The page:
The intensification of the War for the Greater Middle East after 9/11 revealed unsuspected defects in America’s basic approach to raising its military forces. Notwithstanding the considerable virtues of our professional military, notably durability and tactical prowess, the existing system rates as a failure.

The All-Volunteer Force is like a burger from a fast-food joint: it’s cheap, filling and tastes good going down. What’s not to like? Take a closer look, however, and problems with the existing U.S. military system become apparent. It encourages political irresponsibility. It underwrites an insipid conception of citizenship. It’s undemocratic. It turns out to be exorbitantly expensive. And it doesn’t win.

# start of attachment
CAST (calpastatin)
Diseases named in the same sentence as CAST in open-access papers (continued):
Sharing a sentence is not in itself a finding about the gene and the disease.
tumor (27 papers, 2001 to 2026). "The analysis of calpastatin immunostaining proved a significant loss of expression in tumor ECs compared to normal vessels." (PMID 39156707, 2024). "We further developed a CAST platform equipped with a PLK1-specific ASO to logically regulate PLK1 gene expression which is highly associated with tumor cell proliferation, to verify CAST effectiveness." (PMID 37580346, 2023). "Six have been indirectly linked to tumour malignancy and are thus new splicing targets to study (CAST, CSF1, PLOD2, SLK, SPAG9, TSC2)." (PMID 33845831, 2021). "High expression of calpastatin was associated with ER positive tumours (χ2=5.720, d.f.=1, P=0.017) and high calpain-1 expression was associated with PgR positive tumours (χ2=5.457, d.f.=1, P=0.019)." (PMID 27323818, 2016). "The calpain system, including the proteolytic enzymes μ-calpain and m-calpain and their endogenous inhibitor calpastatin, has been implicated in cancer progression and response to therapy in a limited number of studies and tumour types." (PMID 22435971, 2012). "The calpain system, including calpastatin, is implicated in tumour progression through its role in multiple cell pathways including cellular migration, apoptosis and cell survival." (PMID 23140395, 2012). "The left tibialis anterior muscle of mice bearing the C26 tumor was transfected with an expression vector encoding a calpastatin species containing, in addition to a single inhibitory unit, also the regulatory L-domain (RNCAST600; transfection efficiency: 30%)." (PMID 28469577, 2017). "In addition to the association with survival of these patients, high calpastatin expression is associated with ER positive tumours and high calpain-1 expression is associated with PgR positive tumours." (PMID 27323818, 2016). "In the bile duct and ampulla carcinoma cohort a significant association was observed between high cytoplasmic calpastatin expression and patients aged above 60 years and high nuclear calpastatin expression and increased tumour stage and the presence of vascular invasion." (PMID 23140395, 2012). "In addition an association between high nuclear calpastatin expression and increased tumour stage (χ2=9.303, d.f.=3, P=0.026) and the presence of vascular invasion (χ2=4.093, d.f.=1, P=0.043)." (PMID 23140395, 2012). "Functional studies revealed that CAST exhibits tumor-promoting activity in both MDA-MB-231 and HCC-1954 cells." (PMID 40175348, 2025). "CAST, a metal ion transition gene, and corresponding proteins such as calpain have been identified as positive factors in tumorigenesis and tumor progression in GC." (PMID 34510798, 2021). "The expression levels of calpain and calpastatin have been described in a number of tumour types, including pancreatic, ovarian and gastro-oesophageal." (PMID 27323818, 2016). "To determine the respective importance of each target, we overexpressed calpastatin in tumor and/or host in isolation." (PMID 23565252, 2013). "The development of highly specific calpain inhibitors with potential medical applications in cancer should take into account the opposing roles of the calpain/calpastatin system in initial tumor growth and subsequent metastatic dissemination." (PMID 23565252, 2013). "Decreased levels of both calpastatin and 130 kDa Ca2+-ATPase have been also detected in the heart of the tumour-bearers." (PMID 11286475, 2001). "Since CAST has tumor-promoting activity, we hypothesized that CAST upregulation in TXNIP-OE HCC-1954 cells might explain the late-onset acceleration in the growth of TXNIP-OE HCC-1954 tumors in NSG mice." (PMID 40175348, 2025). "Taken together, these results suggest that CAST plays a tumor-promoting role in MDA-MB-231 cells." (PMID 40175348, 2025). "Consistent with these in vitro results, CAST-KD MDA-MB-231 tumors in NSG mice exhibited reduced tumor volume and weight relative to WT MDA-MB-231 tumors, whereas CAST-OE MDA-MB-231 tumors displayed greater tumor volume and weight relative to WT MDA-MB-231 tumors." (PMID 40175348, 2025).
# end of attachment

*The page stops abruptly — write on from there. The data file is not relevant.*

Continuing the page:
Dishonesty pervades the relationship between the U.S. military and society. Rhetorically, we “support the troops.” But the support is seldom more than skin-deep.

In practice, we subject the troops we profess to care about to serial abuse. As authorities in Washington commit U.S. forces to wars that are unnecessary or ill-managed or unwinnable — or, in the martial equivalent of a trifecta, all of the above — Americans manifest something close to indifference. The bungled rollout of a health care reform program might generate public attention and even outrage. By comparison, a bungled military campaign elicits shrugs.

-Andrew J. Bacevich, in Notre Dame magazine, on the history of U.S. war in the Middle East over the past 30 years, and why there’s no end (or strategy) in sight.

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